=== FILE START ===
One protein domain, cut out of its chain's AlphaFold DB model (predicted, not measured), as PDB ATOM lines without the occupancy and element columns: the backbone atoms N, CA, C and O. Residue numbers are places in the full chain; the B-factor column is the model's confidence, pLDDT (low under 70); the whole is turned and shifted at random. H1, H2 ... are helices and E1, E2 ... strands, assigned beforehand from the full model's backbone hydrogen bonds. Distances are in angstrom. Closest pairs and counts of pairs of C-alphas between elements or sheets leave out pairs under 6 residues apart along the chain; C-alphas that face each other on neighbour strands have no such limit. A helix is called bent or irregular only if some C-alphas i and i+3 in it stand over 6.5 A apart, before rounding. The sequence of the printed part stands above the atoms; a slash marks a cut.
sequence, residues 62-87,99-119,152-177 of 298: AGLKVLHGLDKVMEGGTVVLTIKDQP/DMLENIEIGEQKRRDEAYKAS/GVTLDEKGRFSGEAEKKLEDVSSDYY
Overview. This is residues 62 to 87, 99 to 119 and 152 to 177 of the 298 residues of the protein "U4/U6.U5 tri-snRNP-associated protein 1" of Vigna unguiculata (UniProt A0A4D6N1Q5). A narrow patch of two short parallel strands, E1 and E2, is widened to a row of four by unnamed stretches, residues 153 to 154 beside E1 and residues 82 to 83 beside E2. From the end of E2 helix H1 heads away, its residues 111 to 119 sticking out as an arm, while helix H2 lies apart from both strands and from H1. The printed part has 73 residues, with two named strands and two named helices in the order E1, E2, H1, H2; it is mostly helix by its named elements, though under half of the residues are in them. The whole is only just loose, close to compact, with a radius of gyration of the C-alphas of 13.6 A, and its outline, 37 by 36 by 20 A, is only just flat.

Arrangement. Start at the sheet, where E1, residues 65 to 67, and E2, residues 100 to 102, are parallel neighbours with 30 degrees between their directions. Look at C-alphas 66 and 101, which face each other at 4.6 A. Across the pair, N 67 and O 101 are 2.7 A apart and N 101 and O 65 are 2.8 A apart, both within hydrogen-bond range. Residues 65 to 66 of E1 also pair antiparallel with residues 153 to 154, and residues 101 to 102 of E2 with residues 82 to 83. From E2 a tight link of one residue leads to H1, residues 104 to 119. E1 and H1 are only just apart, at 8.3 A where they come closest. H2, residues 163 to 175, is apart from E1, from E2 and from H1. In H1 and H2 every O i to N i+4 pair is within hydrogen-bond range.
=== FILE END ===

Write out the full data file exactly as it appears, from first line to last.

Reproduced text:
One protein domain, cut out of its chain's AlphaFold DB model (predicted, not measured), as PDB ATOM lines without the occupancy and element columns: the backbone atoms N, CA, C and O. Residue numbers are places in the full chain; the B-factor column is the model's confidence, pLDDT (low under 70); the whole is turned and shifted at random. H1, H2 ... are helices and E1, E2 ... strands, assigned beforehand from the full model's backbone hydrogen bonds. Distances are in angstrom. Closest pairs and counts of pairs of C-alphas between elements or sheets leave out pairs under 6 residues apart along the chain; C-alphas that face each other on neighbour strands have no such limit. A helix is called bent or irregular only if some C-alphas i and i+3 in it stand over 6.5 A apart, before rounding. The sequence of the printed part stands above the atoms; a slash marks a cut.
sequence, residues 62-87,99-119,152-177 of 298: AGLKVLHGLDKVMEGGTVVLTIKDQP/DMLENIEIGEQKRRDEAYKAS/GVTLDEKGRFSGEAEKKLEDVSSDYY
Overview. This is residues 62 to 87, 99 to 119 and 152 to 177 of the 298 residues of the protein "U4/U6.U5 tri-snRNP-associated protein 1" of Vigna unguiculata (UniProt A0A4D6N1Q5). A narrow patch of two short parallel strands, E1 and E2, is widened to a row of four by unnamed stretches, residues 153 to 154 beside E1 and residues 82 to 83 beside E2. From the end of E2 helix H1 heads away, its residues 111 to 119 sticking out as an arm, while helix H2 lies apart from both strands and from H1. The printed part has 73 residues, with two named strands and two named helices in the order E1, E2, H1, H2; it is mostly helix by its named elements, though under half of the residues are in them. The whole is only just loose, close to compact, with a radius of gyration of the C-alphas of 13.6 A, and its outline, 37 by 36 by 20 A, is only just flat.

Arrangement. Start at the sheet, where E1, residues 65 to 67, and E2, residues 100 to 102, are parallel neighbours with 30 degrees between their directions. Look at C-alphas 66 and 101, which face each other at 4.6 A. Across the pair, N 67 and O 101 are 2.7 A apart and N 101 and O 65 are 2.8 A apart, both within hydrogen-bond range. Residues 65 to 66 of E1 also pair antiparallel with residues 153 to 154, and residues 101 to 102 of E2 with residues 82 to 83. From E2 a tight link of one residue leads to H1, residues 104 to 119. E1 and H1 are only just apart, at 8.3 A where they come closest. H2, residues 163 to 175, is apart from E1, from E2 and from H1. In H1 and H2 every O i to N i+4 pair is within hydrogen-bond range.